The word Despoina (Template:Polytonic) -mistress- is derived from the Mycenean Greek *des-potnia (from PIE *dems-potni meaning "absolute ruler"). The masculine form is δεσπότης, from *dems-pota-, related to *potis (lord, powerful). Related words are the Mycenean Greek potnia and Posedao (Poseidon).
Greek mythology Edit
In Greek mythology, Despoina, Despoena or Despoine, was the daughter of Demeter and Poseidon and sister of Arion. She was the goddess of mysteries of Arcadian cults and she was worshipped alongside her mother Demeter.
In the myth, Demeter was searching for her lost daughter Persephone when Poseidon saw and desired her. To avoid him, she took the form of a mare, but he took the form of a stallion and forced his attentions on her. From this union Despoina was born, as was the fabulous horse Arion (Template:Polytonic). Due to her anger at this turn of events, Demeter took on the epithet Erinys, or raging.
Despoina became worshipped in an important sanctuary at Lykosoura west to the town of Megalopolis. The altars of both of the Goddesses, Despoina and Demeter, were placed in the front of the Dorian temple of Despoina. In the portico there was a tablet with the inscriptions of the mysteries. There was also an altar of Poseidon Hippios (horse). Despoine was her surname among the many, just as they surnamed Demeter's daughter by Zeus Kore (the maid). Therefore she was a Chthonian deity and her character resembled Persephone's one.
Despoina was also used as an epithet for several goddesses, especially Aphrodite, Persephone, Demeter and Hecate. Persephone (the maid) and Demeter were the goddesses of the Eleusinian mysteries,identified as the two potniai (mistresses) in a Linear B inscription at Pylos. At Olympia they were called Despoine (Template:Polytonic:the mistresses). These epithets may recall the mistress of the labyrinth (or the lady: potnia) who presised over the palace of Kronos.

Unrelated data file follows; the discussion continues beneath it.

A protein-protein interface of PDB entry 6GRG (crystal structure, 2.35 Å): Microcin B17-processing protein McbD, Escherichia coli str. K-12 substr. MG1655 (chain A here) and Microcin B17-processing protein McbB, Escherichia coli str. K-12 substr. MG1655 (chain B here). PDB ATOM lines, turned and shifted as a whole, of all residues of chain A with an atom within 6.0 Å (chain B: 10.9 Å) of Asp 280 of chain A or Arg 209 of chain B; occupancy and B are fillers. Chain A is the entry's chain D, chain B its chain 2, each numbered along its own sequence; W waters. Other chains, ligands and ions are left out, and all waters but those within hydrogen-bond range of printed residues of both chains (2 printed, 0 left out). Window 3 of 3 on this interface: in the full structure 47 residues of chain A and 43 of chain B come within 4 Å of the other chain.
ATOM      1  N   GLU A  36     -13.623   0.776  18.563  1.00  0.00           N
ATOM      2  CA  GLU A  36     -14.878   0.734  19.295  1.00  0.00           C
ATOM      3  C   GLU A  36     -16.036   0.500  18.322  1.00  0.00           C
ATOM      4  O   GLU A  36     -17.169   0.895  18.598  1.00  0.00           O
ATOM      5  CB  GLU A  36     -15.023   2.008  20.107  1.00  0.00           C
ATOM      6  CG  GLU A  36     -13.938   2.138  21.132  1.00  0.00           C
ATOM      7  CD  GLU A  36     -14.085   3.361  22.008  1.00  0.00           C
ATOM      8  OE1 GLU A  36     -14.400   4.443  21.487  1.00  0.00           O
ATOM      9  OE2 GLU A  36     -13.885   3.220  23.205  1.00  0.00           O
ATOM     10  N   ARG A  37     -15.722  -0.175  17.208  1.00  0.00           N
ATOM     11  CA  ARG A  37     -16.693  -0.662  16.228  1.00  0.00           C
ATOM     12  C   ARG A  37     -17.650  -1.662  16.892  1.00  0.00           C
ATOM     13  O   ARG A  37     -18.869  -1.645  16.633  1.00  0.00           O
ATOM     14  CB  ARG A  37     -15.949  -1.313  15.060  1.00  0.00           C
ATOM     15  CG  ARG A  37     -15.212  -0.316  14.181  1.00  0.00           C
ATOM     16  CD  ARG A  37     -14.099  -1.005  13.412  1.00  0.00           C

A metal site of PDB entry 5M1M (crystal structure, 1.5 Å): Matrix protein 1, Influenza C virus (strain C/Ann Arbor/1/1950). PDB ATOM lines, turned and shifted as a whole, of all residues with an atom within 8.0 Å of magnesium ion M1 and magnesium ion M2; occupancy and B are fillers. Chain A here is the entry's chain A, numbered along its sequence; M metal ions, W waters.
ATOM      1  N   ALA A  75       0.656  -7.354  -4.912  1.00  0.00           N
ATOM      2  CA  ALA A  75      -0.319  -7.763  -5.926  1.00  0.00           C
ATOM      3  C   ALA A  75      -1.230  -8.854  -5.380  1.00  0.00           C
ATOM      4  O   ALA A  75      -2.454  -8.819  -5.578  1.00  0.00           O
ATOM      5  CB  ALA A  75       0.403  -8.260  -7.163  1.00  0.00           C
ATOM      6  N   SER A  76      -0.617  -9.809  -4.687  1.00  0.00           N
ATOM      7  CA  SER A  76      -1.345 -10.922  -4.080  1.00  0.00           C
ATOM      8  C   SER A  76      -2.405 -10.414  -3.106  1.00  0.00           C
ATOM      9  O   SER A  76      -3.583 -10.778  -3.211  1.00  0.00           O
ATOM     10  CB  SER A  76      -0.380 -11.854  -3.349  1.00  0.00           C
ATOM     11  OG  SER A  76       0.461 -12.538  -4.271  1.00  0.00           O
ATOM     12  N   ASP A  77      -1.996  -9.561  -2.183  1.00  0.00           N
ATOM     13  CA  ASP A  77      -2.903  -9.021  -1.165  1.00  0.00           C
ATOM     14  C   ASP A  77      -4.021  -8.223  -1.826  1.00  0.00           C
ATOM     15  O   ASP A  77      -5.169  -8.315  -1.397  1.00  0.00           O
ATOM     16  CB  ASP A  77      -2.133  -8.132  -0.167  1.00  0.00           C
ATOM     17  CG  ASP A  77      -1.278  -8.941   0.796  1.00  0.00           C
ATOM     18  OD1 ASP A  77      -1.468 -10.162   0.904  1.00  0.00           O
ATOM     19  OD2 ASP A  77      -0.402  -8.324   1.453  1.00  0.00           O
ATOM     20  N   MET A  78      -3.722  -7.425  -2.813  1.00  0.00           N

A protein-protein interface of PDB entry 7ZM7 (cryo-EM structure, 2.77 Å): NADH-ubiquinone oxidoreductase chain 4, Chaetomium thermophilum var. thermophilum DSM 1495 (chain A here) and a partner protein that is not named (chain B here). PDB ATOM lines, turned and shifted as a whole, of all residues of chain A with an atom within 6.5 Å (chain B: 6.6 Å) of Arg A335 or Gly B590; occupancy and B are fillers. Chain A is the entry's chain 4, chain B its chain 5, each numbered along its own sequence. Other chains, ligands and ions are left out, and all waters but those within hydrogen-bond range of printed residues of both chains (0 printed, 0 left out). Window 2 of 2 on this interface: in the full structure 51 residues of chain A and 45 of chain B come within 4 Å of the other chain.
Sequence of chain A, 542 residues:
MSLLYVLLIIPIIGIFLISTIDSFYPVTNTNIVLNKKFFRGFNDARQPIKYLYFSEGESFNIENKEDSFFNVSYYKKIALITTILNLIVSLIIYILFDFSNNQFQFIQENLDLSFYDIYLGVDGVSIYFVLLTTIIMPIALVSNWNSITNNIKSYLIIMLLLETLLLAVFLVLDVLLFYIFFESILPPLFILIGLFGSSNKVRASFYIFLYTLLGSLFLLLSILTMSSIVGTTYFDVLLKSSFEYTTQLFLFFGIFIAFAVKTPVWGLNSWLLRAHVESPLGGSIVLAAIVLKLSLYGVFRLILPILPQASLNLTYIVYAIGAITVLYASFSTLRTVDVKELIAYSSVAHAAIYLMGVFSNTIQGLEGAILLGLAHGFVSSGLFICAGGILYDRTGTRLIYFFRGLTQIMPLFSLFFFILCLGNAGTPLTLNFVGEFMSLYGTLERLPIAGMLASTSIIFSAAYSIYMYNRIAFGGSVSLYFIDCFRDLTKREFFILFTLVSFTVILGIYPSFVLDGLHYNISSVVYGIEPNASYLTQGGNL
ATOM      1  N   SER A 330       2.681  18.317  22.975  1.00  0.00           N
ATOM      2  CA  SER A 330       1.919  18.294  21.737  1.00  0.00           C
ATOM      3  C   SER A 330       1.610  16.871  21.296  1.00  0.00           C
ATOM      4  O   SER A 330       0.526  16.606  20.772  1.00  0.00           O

Other Uses Edit
- In Byzantine Greek 'despoina' was a feminine court title meaning "lady", while the masculine 'despotes' meant "lord".
- In Orthodox church the title "despoina" is given to the mother of god.
- In Modern Greek the title "despoinis" means "Miss" and can be used to address young ladies and waitresses amongst others.
- ↑ Online Etymology Dictionary
- ↑ Pausanias, 8.42.1.
- ↑ Pausanias."Description of Greece".Chapter VII Arcadia.chapter 25.7
- ↑ Pausanias 8.37.1,8.38.2 
- ↑ Hathorn, p.113.
- ↑ H.Robin,H.J.Rose.THe rootledge handbook of greek mythology.p 102
- ↑ Chadwick.J.The Mycenean world.1976.UP Cambridge ISBN 0-521-08558-6
- ↑ Pausanias.Description of Greece.5.15.4
- ↑ Kn Gg 702 (Linear B-Mycenean Greek tablet):da-pu2-ri-to-jo ,po-ti-ni-ja
- ↑ R.Wunderlich."The secret of Creta". Efstathiadis group. Athens 1987. p 143
- ↑ Karl Kerenyi:Dionysos.The archetypal image of indestructible life. Part I iiiThe Cretan core of Dionysos myth.Priceton University Press.1976 p 89,90
- Hard, Robin, Herbert Jennings Rose, The Routledge Handbook of Greek Mythology: Based on H.J. Rose's Handbook of Greek Mythology, Routledge; seventh edition, 2004, ISBN-13: 978-0415186360. pp. 101–102.
- Hathorn, Richmond Yancey, Crowell's handbook of classical drama, Thomas Y. Crowell Company (1967).
- Smith, William; Dictionary of Greek and Roman Biography and Mythology, London (1873). "Despoena"
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